U.S. Rep. Ed Perlmutter, an Arvada Democrat, has been careful and cautious in his public comments about the impeachment inquiry into President Donald Trump. But asked Friday whether he has seen grounds for impeachment, Perlmutter didn’t pause before saying, “Oh, yeah. You bet.”
“It will be up to the Judiciary Committee, but I think the extortionist behavior that was shown with respect to Ukraine and the holding up of $400 million that was to be there for the defense against Russians, who already had invaded Crimea and were skirmishing all over the place, that’s one” article of impeachment, the congressman said in an interview with The Denver Post.
“That’s the big one. Then, obviously, I think there are obstruction of justice claims throughout the Mueller report. We’ll let the Judiciary Committee determine what those charges might be,” he added, referring to the unrelated report into Russian election interference released this May.
On Wednesday, the impeachment inquiry goes public, with televised hearings that will feature the witnesses House Democrats feel can best illustrate the wrongdoing they accuse Trump of committing: withholding aid to Ukraine until it investigated a political rival.
Within Colorado’s congressional delegation, Republicans have slammed the impeachment inquiry as a baseless and partisan process, while Democrats have inched closer to backing Trump’s removal from office, dropping hints that the public hearings will compel them to vote in favor.
“I’ve been very clear that if the allegations are true, those are impeachable offenses,” said Rep. Jason Crow, an Aurora Democrat, in an interview. “Our job is to figure out what is true and what can be corroborated.”
When asked what allegations he was referencing, Crow said: “The withholding of foreign aid — U.S. taxpayer money — to benefit (Trump’s) own personal interests and political campaign. It is unprecedented and it is shocking and if it’s true, it is an impeachable offense.”
Several witnesses in the impeachment inquiry have said military aid was withheld because Ukrainian President Volodymyr Zelensky did not agree to investigate an energy company linked to Hunter Biden, son of Democratic presidential candidate Joe Biden. Those witnesses include Gordon Sondland, a Trump-appointed U.S. ambassador to the European Union, and Bill Taylor, a career diplomat, who will testify publicly Wednesday morning.
Republicans in Colorado’s congressional delegation have denied Trump engaged in such a quid pro quo with Ukraine’s president. Rep. Ken Buck of Windsor, though, has questioned whether it’s an impeachable offense if true. Rep. Doug Lamborn, R-Colorado Springs, has called the impeachment inquiry a “Soviet-style secret investigation,” a “sham” and a “partisan hit-job” on Twitter in the past week.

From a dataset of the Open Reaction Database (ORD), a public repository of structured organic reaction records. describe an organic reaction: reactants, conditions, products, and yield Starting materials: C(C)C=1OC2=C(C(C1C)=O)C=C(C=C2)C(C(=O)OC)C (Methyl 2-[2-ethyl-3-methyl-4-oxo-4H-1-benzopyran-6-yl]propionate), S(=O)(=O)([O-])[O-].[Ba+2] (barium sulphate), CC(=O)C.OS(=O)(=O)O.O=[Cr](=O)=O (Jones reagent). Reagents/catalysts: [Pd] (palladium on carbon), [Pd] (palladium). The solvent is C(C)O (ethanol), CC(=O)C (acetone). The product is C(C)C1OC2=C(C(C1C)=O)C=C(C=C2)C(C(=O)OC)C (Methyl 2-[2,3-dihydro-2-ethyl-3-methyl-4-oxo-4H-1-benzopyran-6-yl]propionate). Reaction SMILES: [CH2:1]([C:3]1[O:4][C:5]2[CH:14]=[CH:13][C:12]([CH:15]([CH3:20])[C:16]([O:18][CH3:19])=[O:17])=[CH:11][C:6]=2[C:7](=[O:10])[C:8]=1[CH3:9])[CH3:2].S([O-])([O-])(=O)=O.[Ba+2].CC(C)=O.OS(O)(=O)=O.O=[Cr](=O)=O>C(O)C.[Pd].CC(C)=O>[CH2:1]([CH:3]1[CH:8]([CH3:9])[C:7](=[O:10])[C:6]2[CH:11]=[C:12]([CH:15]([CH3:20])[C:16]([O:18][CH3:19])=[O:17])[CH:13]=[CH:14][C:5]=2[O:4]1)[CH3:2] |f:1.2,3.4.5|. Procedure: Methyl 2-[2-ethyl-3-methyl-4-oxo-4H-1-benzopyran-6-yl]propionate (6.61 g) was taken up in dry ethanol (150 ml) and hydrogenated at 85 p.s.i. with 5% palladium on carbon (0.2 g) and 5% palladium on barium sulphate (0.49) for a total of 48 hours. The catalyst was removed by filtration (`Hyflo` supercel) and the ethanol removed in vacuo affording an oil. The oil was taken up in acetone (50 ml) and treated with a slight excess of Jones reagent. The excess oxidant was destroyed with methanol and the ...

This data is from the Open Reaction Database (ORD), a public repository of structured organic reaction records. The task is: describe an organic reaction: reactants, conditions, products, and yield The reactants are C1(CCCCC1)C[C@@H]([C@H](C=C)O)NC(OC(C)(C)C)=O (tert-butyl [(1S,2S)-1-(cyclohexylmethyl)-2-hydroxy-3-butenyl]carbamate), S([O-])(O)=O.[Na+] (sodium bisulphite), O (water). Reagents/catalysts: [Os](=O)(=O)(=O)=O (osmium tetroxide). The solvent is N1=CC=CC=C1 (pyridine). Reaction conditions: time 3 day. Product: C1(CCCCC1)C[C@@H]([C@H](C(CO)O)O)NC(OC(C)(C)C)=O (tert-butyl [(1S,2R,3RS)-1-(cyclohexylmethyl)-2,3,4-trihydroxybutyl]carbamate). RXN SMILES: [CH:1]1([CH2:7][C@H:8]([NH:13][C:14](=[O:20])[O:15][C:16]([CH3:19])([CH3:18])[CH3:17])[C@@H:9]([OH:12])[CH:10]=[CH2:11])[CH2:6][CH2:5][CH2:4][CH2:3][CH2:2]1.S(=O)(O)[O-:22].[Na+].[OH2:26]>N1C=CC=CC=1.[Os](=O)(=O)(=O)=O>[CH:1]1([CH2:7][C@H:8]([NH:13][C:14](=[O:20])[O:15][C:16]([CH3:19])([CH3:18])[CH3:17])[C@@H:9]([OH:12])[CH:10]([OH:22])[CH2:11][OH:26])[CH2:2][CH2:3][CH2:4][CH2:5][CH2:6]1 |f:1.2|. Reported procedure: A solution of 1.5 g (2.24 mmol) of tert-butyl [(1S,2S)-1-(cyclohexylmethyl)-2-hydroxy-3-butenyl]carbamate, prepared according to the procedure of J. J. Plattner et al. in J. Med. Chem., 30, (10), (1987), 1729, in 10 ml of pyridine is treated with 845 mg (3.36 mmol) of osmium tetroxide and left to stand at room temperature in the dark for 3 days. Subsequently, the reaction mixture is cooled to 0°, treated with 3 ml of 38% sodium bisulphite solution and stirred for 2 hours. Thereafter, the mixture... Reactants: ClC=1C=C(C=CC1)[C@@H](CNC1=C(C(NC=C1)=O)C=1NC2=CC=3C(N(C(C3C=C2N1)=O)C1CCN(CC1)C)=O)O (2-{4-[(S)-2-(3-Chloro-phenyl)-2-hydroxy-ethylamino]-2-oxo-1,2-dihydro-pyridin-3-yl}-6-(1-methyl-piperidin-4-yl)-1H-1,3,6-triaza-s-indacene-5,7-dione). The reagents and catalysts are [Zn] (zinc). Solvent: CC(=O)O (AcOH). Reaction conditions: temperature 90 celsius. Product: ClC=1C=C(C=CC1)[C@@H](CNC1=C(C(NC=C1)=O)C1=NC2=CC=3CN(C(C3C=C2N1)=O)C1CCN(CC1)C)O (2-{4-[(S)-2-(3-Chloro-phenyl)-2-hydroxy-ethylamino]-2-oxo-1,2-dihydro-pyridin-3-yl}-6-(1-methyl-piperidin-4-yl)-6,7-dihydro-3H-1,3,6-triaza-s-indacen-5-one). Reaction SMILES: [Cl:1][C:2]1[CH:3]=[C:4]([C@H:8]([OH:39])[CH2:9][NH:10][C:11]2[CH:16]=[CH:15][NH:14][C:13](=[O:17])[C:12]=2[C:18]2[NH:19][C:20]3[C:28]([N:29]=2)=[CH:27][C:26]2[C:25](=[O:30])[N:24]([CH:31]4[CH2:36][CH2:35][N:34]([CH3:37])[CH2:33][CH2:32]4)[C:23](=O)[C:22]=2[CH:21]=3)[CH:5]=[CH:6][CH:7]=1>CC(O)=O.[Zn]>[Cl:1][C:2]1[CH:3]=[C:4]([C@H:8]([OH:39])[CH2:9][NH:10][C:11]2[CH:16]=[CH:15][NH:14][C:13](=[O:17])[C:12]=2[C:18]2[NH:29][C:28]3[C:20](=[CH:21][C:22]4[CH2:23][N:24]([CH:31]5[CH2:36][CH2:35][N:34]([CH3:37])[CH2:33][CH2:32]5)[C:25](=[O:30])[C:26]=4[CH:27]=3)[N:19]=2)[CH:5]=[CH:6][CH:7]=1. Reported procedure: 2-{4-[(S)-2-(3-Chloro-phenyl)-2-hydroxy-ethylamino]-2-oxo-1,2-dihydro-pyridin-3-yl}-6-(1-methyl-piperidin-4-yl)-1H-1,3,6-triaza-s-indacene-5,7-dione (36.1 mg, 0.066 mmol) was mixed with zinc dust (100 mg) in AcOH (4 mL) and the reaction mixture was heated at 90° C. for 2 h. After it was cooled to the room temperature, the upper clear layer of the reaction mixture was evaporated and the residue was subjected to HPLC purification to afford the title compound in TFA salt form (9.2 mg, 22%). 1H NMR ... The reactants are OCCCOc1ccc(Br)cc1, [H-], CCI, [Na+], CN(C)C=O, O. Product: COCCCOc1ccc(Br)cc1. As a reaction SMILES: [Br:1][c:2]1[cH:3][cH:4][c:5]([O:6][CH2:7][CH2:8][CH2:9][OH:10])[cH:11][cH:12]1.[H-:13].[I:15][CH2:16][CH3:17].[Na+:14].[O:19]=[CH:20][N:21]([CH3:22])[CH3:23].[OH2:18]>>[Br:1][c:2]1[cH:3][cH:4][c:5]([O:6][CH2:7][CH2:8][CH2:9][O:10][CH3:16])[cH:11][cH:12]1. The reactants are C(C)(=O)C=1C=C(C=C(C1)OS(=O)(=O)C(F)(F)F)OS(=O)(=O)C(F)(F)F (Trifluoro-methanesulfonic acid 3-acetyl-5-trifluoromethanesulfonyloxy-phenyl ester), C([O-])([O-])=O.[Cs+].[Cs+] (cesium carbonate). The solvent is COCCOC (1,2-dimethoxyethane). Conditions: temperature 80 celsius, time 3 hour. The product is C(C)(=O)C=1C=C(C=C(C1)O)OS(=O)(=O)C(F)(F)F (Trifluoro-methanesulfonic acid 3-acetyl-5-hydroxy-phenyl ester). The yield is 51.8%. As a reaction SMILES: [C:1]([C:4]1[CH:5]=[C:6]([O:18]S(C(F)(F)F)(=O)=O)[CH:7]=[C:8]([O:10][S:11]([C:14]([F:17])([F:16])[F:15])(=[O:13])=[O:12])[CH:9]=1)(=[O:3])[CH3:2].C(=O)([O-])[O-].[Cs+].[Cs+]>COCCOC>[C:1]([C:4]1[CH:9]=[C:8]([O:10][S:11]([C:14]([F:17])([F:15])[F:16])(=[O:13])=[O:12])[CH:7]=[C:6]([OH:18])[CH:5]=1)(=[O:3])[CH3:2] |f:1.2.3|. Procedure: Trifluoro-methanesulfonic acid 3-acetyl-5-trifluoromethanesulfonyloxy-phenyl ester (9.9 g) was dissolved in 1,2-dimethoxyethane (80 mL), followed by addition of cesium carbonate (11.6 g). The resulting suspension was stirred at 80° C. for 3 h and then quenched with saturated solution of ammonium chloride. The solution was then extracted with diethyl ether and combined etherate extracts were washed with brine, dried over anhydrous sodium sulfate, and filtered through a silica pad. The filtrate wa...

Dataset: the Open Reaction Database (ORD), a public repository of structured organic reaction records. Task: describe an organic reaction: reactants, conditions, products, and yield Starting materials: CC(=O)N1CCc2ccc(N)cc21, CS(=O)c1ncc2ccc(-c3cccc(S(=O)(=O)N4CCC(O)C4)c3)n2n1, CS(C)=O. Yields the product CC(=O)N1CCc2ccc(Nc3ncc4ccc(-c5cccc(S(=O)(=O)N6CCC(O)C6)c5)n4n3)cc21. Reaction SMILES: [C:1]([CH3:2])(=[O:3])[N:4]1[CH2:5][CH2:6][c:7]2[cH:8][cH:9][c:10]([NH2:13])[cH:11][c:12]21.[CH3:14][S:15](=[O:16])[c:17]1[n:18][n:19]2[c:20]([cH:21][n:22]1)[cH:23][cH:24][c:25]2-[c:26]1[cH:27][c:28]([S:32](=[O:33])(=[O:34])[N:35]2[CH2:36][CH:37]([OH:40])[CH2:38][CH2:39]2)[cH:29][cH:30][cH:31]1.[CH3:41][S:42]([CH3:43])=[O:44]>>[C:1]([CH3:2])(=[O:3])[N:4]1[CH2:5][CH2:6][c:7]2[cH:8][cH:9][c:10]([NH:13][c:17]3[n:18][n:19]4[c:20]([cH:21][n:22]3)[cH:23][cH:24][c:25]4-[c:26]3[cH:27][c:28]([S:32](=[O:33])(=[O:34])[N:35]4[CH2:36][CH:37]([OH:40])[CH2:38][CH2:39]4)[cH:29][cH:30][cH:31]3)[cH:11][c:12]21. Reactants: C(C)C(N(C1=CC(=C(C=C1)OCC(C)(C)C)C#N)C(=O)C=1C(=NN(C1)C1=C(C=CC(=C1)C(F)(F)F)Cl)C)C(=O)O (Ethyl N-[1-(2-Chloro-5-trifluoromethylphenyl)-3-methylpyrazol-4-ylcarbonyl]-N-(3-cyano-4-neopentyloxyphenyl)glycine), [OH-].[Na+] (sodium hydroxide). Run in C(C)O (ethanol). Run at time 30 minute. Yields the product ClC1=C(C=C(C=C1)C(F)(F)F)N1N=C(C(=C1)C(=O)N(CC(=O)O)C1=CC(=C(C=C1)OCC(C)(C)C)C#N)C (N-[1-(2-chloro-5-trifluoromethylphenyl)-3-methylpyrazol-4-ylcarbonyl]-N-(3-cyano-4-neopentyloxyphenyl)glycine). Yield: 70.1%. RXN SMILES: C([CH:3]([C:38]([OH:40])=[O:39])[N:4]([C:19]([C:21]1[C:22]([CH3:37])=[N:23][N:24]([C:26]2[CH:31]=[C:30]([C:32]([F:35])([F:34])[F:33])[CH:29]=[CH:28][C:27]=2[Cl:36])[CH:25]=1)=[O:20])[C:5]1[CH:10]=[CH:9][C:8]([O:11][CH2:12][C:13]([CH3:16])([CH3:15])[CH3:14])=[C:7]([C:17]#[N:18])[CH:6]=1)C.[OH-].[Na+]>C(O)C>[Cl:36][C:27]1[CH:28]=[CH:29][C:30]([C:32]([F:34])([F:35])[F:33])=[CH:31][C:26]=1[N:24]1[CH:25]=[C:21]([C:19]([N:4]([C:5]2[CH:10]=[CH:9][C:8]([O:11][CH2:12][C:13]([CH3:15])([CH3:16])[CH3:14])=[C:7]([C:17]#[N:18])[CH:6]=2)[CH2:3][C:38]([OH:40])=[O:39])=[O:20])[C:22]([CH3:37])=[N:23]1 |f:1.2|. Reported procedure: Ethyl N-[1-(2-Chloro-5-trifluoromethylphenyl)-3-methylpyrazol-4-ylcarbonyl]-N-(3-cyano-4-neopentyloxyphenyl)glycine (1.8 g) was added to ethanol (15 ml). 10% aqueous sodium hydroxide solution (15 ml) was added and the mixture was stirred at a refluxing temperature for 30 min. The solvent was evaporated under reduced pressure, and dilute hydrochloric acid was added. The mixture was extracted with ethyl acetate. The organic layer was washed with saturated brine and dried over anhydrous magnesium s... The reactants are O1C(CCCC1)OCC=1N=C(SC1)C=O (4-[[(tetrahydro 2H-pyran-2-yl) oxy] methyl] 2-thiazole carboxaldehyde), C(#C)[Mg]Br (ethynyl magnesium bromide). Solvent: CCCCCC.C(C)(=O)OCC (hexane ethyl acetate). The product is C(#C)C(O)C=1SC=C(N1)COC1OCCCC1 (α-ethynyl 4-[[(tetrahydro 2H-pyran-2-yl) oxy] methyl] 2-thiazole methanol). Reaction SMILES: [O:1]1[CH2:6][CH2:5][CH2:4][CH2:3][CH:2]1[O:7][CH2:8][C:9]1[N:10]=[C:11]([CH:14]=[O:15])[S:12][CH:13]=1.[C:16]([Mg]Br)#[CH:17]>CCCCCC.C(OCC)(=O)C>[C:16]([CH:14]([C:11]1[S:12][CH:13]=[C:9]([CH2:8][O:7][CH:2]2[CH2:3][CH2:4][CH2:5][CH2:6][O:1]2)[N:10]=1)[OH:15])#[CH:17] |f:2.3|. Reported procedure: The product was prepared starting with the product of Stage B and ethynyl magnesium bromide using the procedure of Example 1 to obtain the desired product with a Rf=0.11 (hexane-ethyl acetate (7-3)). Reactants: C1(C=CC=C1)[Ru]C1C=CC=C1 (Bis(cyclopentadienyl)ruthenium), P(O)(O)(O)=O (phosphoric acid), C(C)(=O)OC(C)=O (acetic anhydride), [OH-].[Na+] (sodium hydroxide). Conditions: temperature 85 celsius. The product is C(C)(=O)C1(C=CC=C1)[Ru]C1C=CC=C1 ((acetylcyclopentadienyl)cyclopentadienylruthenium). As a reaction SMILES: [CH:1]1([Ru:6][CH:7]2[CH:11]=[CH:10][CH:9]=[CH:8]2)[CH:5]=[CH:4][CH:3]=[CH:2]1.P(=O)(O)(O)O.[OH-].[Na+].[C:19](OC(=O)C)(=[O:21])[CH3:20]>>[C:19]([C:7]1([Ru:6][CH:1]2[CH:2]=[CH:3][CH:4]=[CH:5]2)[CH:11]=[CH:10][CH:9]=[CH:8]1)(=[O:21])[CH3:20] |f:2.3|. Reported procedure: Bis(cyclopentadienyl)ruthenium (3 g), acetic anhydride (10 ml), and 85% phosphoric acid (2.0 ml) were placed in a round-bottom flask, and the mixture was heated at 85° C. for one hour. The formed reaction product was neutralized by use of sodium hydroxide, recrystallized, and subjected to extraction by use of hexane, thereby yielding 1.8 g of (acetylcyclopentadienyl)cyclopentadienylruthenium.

Public hearings this week will occur in the House Intelligence Committee, which does not contain any Colorado members. From there, the process will likely advance to the House Judiciary Committee, which is charged with crafting articles of impeachment if they are warranted. Buck and Rep. Joe Neguse, D-Lafayette, are on the Judiciary Committee.
Rep. Diana DeGette, the most senior member of the Colorado delegation, voted nay on all four articles of impeachment against President Bill Clinton in 1998. Last week, the Denver Democrat talked with reporters for 30 minutes in her downtown office about the Trump impeachment.
“I don’t think any of us have pre-judged what will happen here, but what we do think is there was a prima facie case made for impeachment, just by what the president said and what the president has admitted to,” DeGette said. Prima facie is a Latin term meaning there is reason to believe the defendant is guilty at first glance.
DeGette compared the arguments for impeachment to a case she once handled as a defense attorney, in which she represented a homeless advocate who had been charged with trespassing after breaking into public housing on live television. While the evidence against her client was clear, DeGette still presented a defense and expected the legal system to withhold its judgment until the court proceedings had ended.
“My level of concern about the evidence has increased dramatically as we’ve heard all of these career employees of the State Department, the intelligence agencies and the military come forward and confirm the allegations that were made,” DeGette said when asked if her position on impeachment has changed since the inquiry began Sept. 24.
“But before I’ve heard the rest of the evidence and seen articles of impeachment, I’m not going to make an announcement that I’m for impeaching and removing the president or not.”
Content originally published by The Denver Post on November 12, 2019.